Photo Credit: YUTorah.org

Rabbi Lamm, zt”l, throughout his lengthy career as pulpit rabbi and president and rosh yeshiva of Yeshiva University, projected a vision of Orthodoxy fully committed to Torah and prepared to confront the outside world. He never withdrew from the broader world but was unafraid of criticizing its superficialities and moral failures. In his eloquent sermons and public lectures and books, he responded to the issues facing society from the perspective of Torah.

Born in Brooklyn in 1927, Rabbi Lamm was a uniquely American Jewish thinker who was simultaneously committed to the State of Israel and Religious Zionism. He was honorary president of Religious Zionists of America – Mizrachi, led the religious Zionist slate for the World Zionist Congress and spoke on several occasions at the Congress itself.

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Balancing two perspectives was a feature of Rabbi Lamm’s thought. He was heavily influenced by the rabbinic teachings of his grandfather Rabbi Yehoshua Baumol, an exemplar of Galician scholarship, who encouraged him to study the Brisker Lithuanian method of learning personified by Rabbi Lamm’s rebbe and mentor, Rabbi Joseph B. Soloveitchik.

As the leading proponent of “Torah U-Madda,” Rabbi Lamm had a number of models to explain the approach of what he defined as Centrist Orthodoxy. As illustrated in his major books, he saw Judaism from both chassidic and misnagdic perspectives. This openness to more than one way of learning was helpful as the Yeshiva faced the loss of the dominant figure of Rabbi Soloveitchik; through Rabbi Lamm’s leadership the Yeshiva maintained its position as a major center of Torah scholarship and teaching.

In his rabbinate, the sermon was Rabbi Lamm’s primary vehicle for communicating how the Torah gives insight into the issues facing the world. By typing out each sermon and making it available to the congregation on Saturday night, he showed that he was fully committed to what he said. The Lamm Heritage has made these derashot available online and they remain remarkably relevant today.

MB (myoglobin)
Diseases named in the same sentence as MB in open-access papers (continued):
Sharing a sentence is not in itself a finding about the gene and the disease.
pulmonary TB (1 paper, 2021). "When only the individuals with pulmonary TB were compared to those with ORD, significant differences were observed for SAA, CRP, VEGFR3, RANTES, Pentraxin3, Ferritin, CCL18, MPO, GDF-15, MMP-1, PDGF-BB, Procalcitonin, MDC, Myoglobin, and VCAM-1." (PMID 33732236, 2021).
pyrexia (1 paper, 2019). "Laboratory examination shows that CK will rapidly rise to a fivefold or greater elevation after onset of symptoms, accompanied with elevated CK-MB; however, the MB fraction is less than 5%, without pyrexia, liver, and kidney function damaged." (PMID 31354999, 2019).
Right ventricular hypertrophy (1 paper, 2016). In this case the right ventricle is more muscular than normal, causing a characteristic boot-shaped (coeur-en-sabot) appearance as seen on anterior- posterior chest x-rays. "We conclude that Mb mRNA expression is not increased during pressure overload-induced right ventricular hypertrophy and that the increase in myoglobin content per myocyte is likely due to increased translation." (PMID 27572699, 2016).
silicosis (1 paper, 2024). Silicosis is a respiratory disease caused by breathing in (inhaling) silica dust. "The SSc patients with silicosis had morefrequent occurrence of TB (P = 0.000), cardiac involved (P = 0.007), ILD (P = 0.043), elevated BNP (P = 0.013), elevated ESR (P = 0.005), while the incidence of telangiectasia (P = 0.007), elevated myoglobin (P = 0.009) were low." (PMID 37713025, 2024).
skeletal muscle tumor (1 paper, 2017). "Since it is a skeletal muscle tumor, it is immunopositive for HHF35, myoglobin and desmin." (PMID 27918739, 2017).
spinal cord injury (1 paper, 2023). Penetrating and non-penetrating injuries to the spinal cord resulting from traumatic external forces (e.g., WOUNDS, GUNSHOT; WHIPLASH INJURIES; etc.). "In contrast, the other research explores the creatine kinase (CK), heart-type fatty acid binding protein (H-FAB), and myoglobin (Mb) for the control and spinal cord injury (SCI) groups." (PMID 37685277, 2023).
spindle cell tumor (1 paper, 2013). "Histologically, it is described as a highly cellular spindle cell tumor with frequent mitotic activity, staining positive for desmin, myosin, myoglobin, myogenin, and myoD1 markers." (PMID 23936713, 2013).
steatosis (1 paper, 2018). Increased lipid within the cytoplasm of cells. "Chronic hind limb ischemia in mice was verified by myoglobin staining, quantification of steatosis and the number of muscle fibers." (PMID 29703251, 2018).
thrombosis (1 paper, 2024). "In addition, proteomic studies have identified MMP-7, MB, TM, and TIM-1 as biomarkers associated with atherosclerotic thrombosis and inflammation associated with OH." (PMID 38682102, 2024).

Based on Torah sources, Rabbi Lamm analyzed current events in a nuanced and sophisticated way. He did not take the easy path of avoiding any controversial topic or promoting only safe and popular stances. Rabbi Lamm was always rational and reasonable, but he had to be aware that some congregants would disagree with his positions.

When Rabbi Lamm became president of Yeshiva University he took on new and more demanding responsibilities, including a burdensome debt with a threat of bankruptcy. Discovering a talent for fundraising, he saved the institution. His balancing skills were needed to maintain a vibrant beit medrash and a secular medical school simultaneously. He successfully promoted Orthodox Judaism in the medical school and an openness to the world in the beit medrash.

Despite the burden of the presidency, Rabbi Lamm continued his scholarly work and was the spokesman for Centrist Orthodoxy to the larger world. He promoted an open discussion of issues facing religious Jewry in America and Israel. The Orthodox Forum, which he originated, brought together for an annual conference leading thinkers, roshei yeshiva, pulpit rabbis, educators and academics to present and debate papers on a specific area. It was the primary opportunity for Israeli and American Orthodox intellectuals to interact. He also founded the Torah U-Madda Journal, through which his rabbinic faculty and others expressed their perspectives.

On the student level he started the Gruss Kollel in Israel for semicha students. He initiated the Y.U. Joint Israel program, which grants college credit for study in Israeli yeshivot and seminaries. It has become the norm for both male and female yeshiva high school graduates to spend a year or more in Israel before starting college at Yeshiva and Stern.

Rabbi Lamm was committed to raising the level of Torah knowledge for women. He introduced the teaching of Talmud at Stern with a shiur to Stern students by Rabbi Soloveitchik. Later Rabbi Lamm established a graduate program in advanced Torah studies for women, called GPATS.

Recognizing the need to create future rabbinic leaders, Rabbi Lamm started a post-semicha advanced kollel, which included meeting with Jewish communal leaders. His being simultaneously the rosh hayeshiva and president was a powerful statement of the unity of the disparate components of Yeshiva.

Through the years, Rabbi Lamm demonstrated that eternal Torah values are relevant in an ever-changing modern world. He was committed to the centrality of Israel while stressing the necessary partnership between American and Israeli Jewry. This was not limited to the political arena but was focused on the spiritual and religious world.

With his passing Orthodoxy and all of Jewry lost a major thinker and leader. May his memory be a blessing.

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